Surfing isn’t standing

So you’ve booked some surf lessons and joined a group of 10 other students, all eager to fall in love with the sport while acquiring the physique of a Greek god.

I’m going to cut straight to it and tell you why you’re not surfing anymore. Or if you are the 1% that persevered, why after 10 or more lessons you’re still not surfing as you imagined.

It’s a misconception that standing up on the surfboard is surfing. To prove my point: the world champion

bodyboarder doesn’t stand, neither does a kneeboarder or paddle skier. What they do all have in common is the ability to navigate their way across the open face of a wave. This is the essence of surfing and the reason they all wake up at the crack of dawn on the coldest day of the year and paddle out in what looks like death-defying seas.

Yes, standing up on a massive soft top heading straight to the beach in the whitewash is exhilarating at first as there’s a sense of achievement. However, this is far from the essence of surfing and pretty soon, boredom will set in. You are also jumping the gun on the process of learning how to actually surf.

If done properly, you can get a true taste of surfing during your first lesson, whether you’re 6 or 60. In the right conditions with the right instructor, you could be standing in a short space of time, flying across the open face of a wave heading into a new chapter of your life.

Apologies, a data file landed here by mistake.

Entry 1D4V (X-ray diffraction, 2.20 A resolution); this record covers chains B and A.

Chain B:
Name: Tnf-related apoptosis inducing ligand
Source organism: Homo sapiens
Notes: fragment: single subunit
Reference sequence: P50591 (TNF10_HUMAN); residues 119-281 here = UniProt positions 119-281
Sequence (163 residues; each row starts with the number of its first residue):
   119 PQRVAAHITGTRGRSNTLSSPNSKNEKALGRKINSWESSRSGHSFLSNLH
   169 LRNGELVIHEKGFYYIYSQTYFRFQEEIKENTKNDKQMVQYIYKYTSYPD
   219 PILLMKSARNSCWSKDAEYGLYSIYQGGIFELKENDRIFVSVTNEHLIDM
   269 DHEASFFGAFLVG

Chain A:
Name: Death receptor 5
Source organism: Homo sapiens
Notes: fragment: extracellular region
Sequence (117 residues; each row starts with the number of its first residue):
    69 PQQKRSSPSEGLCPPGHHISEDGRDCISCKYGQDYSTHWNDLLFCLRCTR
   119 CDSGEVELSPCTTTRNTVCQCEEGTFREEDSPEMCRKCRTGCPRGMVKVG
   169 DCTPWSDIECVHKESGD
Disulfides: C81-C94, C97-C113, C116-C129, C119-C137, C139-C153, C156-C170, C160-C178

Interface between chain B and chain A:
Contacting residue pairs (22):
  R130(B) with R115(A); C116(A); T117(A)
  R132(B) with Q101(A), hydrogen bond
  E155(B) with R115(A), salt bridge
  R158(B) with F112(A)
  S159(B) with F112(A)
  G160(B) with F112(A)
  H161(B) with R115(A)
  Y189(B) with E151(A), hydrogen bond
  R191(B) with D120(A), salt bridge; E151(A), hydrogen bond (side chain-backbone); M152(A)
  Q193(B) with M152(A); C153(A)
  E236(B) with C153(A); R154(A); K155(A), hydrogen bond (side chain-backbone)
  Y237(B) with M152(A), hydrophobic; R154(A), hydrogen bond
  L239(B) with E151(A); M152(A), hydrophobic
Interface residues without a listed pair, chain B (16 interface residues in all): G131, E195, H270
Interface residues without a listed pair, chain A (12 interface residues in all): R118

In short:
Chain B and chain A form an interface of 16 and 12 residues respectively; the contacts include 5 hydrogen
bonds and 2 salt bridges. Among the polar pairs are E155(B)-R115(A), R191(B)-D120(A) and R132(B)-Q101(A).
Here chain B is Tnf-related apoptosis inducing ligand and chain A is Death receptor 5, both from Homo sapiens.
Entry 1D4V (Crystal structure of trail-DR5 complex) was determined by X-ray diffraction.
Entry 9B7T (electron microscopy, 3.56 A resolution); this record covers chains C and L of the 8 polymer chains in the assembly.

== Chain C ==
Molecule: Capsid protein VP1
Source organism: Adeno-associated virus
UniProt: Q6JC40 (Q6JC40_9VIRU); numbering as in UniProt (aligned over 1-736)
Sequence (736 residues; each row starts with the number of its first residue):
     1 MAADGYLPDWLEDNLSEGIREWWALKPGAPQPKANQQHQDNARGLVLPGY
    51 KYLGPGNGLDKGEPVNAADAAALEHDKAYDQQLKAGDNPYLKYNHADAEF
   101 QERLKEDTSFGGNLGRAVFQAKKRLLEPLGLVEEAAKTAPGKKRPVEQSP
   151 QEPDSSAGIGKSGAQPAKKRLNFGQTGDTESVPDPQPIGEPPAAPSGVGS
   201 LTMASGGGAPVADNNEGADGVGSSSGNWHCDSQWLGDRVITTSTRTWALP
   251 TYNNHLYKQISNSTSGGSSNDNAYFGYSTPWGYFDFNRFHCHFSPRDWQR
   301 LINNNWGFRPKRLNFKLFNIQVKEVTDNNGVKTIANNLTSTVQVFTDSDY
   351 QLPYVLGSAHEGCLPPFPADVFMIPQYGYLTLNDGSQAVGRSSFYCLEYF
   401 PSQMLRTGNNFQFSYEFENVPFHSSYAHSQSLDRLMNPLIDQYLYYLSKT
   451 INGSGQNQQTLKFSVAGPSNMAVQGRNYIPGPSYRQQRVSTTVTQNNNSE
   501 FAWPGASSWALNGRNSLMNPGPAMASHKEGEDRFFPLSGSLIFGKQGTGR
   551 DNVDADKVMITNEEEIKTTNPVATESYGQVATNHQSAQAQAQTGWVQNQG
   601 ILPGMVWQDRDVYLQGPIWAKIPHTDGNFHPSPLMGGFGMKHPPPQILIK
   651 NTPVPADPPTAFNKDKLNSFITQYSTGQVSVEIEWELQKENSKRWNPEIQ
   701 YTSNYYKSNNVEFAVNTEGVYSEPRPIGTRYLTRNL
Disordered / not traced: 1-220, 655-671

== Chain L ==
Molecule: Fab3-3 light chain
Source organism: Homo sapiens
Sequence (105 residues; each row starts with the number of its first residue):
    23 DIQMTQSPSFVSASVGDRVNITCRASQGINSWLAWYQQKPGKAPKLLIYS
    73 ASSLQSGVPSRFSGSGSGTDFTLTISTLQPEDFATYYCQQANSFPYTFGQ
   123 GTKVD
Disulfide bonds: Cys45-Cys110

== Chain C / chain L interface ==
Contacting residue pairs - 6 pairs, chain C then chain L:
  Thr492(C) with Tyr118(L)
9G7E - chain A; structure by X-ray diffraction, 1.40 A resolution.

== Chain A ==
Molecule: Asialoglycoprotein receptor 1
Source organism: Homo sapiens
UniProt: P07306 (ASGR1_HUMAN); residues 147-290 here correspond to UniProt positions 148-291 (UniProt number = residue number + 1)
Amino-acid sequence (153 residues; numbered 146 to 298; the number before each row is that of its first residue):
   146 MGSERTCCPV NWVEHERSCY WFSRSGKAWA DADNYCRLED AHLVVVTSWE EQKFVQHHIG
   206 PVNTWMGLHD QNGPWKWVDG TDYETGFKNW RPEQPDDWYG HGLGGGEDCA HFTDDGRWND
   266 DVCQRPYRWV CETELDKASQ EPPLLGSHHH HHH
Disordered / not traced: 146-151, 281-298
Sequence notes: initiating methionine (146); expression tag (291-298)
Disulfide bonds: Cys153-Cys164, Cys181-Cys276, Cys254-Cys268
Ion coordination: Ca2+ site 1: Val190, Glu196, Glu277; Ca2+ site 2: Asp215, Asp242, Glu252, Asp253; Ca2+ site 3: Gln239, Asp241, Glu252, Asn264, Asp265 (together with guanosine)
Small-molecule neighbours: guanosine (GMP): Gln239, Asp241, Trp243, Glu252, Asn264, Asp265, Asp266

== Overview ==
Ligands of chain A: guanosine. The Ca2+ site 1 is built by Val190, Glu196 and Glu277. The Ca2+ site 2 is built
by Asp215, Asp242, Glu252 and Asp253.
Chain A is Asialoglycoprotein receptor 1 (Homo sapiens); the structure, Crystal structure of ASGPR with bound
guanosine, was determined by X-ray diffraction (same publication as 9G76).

If you’ve done a trillion lessons, I suggest you do the following on your own during your next session.

Pick a day when the wind is offshore and the waves are small enough for you to get out to the back. I recommend Muizenberg with nothing smaller than a 9-foot board. Now, when you catch a wave, don’t stand up! Instead, turn the board by leaning your weight over to one side. If you nosedive, it’s because you didn’t turn enough. Make sure you turn enough to stay between the top and bottom of the wave while navigating across its open face. Once there is no more open face, don’t keep riding in the whitewash but rather jump off, paddle back out and try again.

Only once you feel you have mastered this navigation, after 10 or more successful rounds, should you stand up. Turn the board lying down as before, and once you’re moving nicely across the face of the wave, do your pop up.

Remember: If you are too eager to stand up, you will just delay your progress. Trust me, to the other surfers, you look a lot cooler surfing across the wave lying down than standing up and going straight to the beach in the whitewash.

To book a group or individual surf lesson with Luc van der Walt, visit The Surf Guru on Facebook